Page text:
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If there is nothing that can be pinned down in the vast expanse of the universe, then where is the mind? Where is the mind is a question, but also it is already an answer: the answer of what the real state of human life is. The essence is always raising (sic), just like a spring of water coming up. The continuation of flow makes a rhythm, or music; a concert, an orchestra. If we pay attention, and make ourselves simple and open, we can learn from this tune. Examining this case and verse, Katagiri Roshi shares the meaning of such poetry as, “When the rain has passed, the autumn water is deep in the evening pond,” and, “The moon’s brightness shines, revealing the night traveller.” Poetry and art are a shadow, but without them, we cannot approach the truth.
Listen to this talk on mnzencenter.org
(Transcriber’s Note: The beginning and ending of this talk are missing, and what exists in the audio file appears to be a single tape side repeated three times. The same audio repeats at 39:00 and 1:18:31.)
0:00 start of recording
P’an Shan imparted the words which said, “There is nothing in the triple world; where can mind be found?”
(From The Blue Cliff Record, translated by Thomas Cleary & J.C. Cleary.)
“The triple world” means… well there are lots of meanings, but in this case you may understand that the triple world is the vast expanse of the universe. In the vast expanse of the universe there is nothing, so-called emptiness. How can you learn emptiness, this “nothing in the universe”? [There is only one] way: we have to be absolutely open, we have to be absolutely simple. At that time, we can really learn.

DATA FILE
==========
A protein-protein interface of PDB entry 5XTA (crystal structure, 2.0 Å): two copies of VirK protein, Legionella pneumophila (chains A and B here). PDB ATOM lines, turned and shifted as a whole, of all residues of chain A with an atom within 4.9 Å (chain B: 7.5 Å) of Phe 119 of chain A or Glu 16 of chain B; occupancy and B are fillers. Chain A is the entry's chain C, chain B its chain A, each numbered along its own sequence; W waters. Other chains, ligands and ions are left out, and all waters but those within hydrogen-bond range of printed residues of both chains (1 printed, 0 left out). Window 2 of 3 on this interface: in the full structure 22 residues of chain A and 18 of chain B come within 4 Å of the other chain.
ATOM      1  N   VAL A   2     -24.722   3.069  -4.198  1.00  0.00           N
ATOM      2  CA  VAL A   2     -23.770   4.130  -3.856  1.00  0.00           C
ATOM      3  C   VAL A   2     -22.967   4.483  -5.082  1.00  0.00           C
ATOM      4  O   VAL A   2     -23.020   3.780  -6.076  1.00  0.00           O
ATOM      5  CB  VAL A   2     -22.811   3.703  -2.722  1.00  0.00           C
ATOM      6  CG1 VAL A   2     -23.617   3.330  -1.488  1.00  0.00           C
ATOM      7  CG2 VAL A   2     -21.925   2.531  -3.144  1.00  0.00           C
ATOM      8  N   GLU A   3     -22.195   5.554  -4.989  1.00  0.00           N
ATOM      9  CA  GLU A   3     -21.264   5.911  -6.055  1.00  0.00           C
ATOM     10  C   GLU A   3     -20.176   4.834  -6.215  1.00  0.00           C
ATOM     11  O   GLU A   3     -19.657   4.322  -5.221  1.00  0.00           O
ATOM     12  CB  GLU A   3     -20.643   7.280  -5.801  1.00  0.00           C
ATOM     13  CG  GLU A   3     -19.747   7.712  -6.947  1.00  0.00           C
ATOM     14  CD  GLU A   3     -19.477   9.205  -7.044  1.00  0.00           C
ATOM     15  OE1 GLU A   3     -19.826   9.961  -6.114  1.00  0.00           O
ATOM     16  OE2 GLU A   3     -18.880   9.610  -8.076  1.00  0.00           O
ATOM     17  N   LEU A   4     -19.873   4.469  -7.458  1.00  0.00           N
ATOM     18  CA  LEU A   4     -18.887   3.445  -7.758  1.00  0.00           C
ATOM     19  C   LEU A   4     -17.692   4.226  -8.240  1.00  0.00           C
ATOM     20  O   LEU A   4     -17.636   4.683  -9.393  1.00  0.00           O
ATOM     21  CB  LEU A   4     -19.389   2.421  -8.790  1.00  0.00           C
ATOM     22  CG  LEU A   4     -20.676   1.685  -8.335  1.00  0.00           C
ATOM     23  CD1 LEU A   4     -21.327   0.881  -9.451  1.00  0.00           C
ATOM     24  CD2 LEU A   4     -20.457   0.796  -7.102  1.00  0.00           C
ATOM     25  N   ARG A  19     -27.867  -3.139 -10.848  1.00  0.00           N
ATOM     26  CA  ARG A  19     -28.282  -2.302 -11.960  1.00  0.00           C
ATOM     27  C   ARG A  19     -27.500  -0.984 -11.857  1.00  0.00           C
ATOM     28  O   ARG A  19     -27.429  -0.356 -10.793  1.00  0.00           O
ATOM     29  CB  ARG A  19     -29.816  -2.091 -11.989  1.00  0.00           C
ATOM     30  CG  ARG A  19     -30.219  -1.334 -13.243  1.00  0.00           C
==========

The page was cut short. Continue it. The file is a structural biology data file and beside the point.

“Where can mind be found?” Everything is nothing, basically nothing. Nothing means nothing to pin down, nothing to [comment on]. If so: where is the mind?
The world is understood by maybe two [aspects]: materialistic objects, and also spiritual stuff. Mind and thing. Mind and body. Subject and object. So object is [like the] tape recorder, microphone. According to the Heart Sutra we say, “Form is emptiness, emptiness is form,” so from this point the microphone, tape recorder, radio, and the floor – all are emptiness. All are nothing in the vast expanse of the universe. If objects are present in the state of nothingness, where is the mind? Very naturally, no mind.
Mind can be seen only when object is seen. For instance, when you make an English sentence, you might say, “Katagiri dies.” “Katagiri dies” is a perfect, grammatical sentence, but spiritually it has a very contradictory quality. It doesn’t make sense, because the subject comes first, Katagiri, so the subject is something existent. There is a subject there: Katagiri. And then the verb: die. You have to bring the subject, and then [bring] die. Well what [does it mean] when you put them together: “Katagiri dies?” Do you understand this? [He laughs.] It doesn’t make sense! Katagiri is here. You bring something existent, and then you bring the verb die. Who dies? Katagiri? No, Katagiri is here, as the subject! [But] you cannot bring only dies, you know? [Like,] “Dies.” Who dies? No one understands that sentence or that situation. So first of all you have to bring the subject – Katagiri is here – and then die. So this sentence doesn’t make sense. Who dies? I don’t understand. Dies doesn’t make sense, so take out the word dies from this sentence, [he laughs,] and then the subject (Katagiri) doesn’t make sense. If there is no object, then the subject very naturally drops off, because it doesn’t make sense. The subject cannot exist alone, separate from the object. And the object cannot exist alone, [separate from the subject]. So object and subject are always there; mind and thing are always there.
So if things are emptiness, where is the mind? Very naturally, no mind. If there is no mind, where should Buddha go? Where is the place Buddha should depend on?
There is nothing in the triple world;
Where can mind be found?
The white clouds form a canopy;
The flowing spring makes a lute—
One tune, two tunes; no one understands.
When the rain has passed, the autumn water is deep in the evening pond.